It’s an attack ad that writes itself: The House Republican leader, Rep. John Boehner (Ohio), votes with liberal Speaker Nancy Pelosi (D-Calif.) a majority of the time.
The statistic seems impossible to believe, given the ferocity with which Boehner denounces Pelosi, the progressive champion of San Francisco elitism and favorite GOP villain.
But it’s true, according to an analysis by Democrats. Boehner has voted with the Democratic leadership 52 percent of the time in 2010. So has Rep. Mike Pence (Ind.), chairman of the Republican conference and former head of the conservative Republican Study Committee.
Rep. Eric Cantor (Va.), the House Republican whip, and Rep. Pete Sessions (Tex.), head of the GOP’s House campaign committee, are even cozier with Pelosi. They’ve voted with her 57 percent of the time.
And Rep. Michele Bachmann (Minn.), the conservative firebrand who has compared the Democratic agenda to socialism? She’s with Pelosi on 58 percent of House votes.
The data come from a Democratic leadership review of the 565 roll call votes in the House from January through the end of September, when Congress left Washington for the campaign trail. Since the Speaker herself rarely votes, the comparison is made using the recommended vote of the party leadership.
The percentages do not reveal a hidden bipartisanship in the rancorous 111th Congress, but they do throw into sharp relief the statistic that campaign ad makers use more than any other to cast opponents as ideological rubberstamps.
Republican campaigns nationwide are running dozens of ads that cite the percentage of time an incumbent Democrat votes with Pelosi.
In Alabama’s 2nd district, the National Republican Congressional Committee attacks Democratic Rep. Bobby Bright in radio and television ads for voting “with Pelosi 70 percent of the time” since 2009. In Idaho’s 1st district, Republican Raul Labrador’s ad criticizes Rep. Walt Minnick (D) for voting “with Obama/Pelosi over 70 percent.” Bright and Minnick of two of the most conservative Democrats in the House who opposed their party’s major agenda items.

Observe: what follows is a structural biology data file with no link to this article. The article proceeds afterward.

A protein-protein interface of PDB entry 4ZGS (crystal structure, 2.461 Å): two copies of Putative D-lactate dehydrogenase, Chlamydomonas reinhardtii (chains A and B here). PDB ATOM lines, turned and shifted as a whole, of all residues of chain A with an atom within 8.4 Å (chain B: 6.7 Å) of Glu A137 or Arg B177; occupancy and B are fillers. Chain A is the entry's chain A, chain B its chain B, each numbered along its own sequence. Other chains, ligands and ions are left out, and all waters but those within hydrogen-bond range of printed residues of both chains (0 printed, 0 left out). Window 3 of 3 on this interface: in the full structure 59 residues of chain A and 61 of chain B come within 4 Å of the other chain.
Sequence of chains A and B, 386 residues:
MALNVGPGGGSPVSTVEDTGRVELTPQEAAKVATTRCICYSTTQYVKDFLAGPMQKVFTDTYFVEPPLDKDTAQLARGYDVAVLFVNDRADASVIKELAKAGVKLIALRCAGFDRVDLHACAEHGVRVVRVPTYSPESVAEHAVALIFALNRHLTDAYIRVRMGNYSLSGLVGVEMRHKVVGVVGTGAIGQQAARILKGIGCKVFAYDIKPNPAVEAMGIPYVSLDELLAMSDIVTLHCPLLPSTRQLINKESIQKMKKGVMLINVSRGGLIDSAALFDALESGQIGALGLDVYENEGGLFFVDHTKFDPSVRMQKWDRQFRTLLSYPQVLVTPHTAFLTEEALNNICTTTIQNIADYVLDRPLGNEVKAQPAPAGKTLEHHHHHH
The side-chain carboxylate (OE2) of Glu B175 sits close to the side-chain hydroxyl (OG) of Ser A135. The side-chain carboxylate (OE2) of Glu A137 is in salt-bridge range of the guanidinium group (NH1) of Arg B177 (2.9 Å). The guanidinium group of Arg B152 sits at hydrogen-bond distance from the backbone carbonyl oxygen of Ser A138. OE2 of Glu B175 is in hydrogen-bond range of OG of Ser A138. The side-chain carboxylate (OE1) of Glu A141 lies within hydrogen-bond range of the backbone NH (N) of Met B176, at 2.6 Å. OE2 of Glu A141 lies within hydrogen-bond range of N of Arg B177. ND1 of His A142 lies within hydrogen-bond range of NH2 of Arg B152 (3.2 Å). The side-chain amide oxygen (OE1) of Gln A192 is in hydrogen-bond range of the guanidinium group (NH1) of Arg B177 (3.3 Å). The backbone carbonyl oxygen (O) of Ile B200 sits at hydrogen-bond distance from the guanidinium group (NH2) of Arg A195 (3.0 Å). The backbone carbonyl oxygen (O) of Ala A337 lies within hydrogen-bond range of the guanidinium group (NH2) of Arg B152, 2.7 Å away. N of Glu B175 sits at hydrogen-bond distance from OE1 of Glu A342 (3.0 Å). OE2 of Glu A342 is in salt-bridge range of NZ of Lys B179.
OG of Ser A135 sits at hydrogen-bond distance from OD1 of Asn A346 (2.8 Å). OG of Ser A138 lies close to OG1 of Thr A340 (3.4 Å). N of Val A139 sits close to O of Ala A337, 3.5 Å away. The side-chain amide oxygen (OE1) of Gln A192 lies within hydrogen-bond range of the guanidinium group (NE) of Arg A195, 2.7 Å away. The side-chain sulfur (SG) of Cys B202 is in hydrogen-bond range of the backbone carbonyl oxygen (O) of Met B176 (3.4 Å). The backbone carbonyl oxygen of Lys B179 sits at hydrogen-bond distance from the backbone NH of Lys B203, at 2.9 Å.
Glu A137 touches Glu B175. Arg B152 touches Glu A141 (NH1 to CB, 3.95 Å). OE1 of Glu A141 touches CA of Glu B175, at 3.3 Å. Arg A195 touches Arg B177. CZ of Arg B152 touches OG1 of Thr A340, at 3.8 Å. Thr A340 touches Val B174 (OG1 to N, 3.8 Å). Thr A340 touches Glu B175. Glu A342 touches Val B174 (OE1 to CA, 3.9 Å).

The percentage appears high, but when Bright and Minnick are compared with the conservative Bachmann, the difference is only a few dozen votes. And compared with more centrist Republicans like Reps. Tim Murphy (Pa. – 66 percent with Pelosi) and Charlie Dent (Pa. – 65 percent), the disparity is even smaller.
The explanation for the elevated voting percentages is simple: While hotly-disputed legislation on healthcare, climate change and government spending command the public’s attention, the vast majority of congressional votes occur on more mundane and non-controversial items, like the naming of post offices or designating weeks or months to cancer awareness and other causes.
Social security is veering perilously close to the chopping block, unemployment is at over 10%, insurers are hiking up fees for sick kids’ , the big banks are trying to get away with what the Cassandra of Derivatives calls, “the biggest fraud in the history of the capital markets,” … just to name a few of the concerns from a day in the life of an ordinary American… and what is the Democratic leadership up to?
Answer: Conducting serious study on how much Congress votes alike on procedural and mundane votes and how few votes there are where they actually vote on anything big that they disagree on.
Yeah, I sure remember all the diligence and painstaking efforts taken to achieve clarity about the facts when Obamacrats ran around like banshees screaming John McCain votes with George Bush 95% of the time, ergo any Hillary supporter who wouldn’t immediately jump up for joy to vote for Obama in June of 2008 must be a Republican.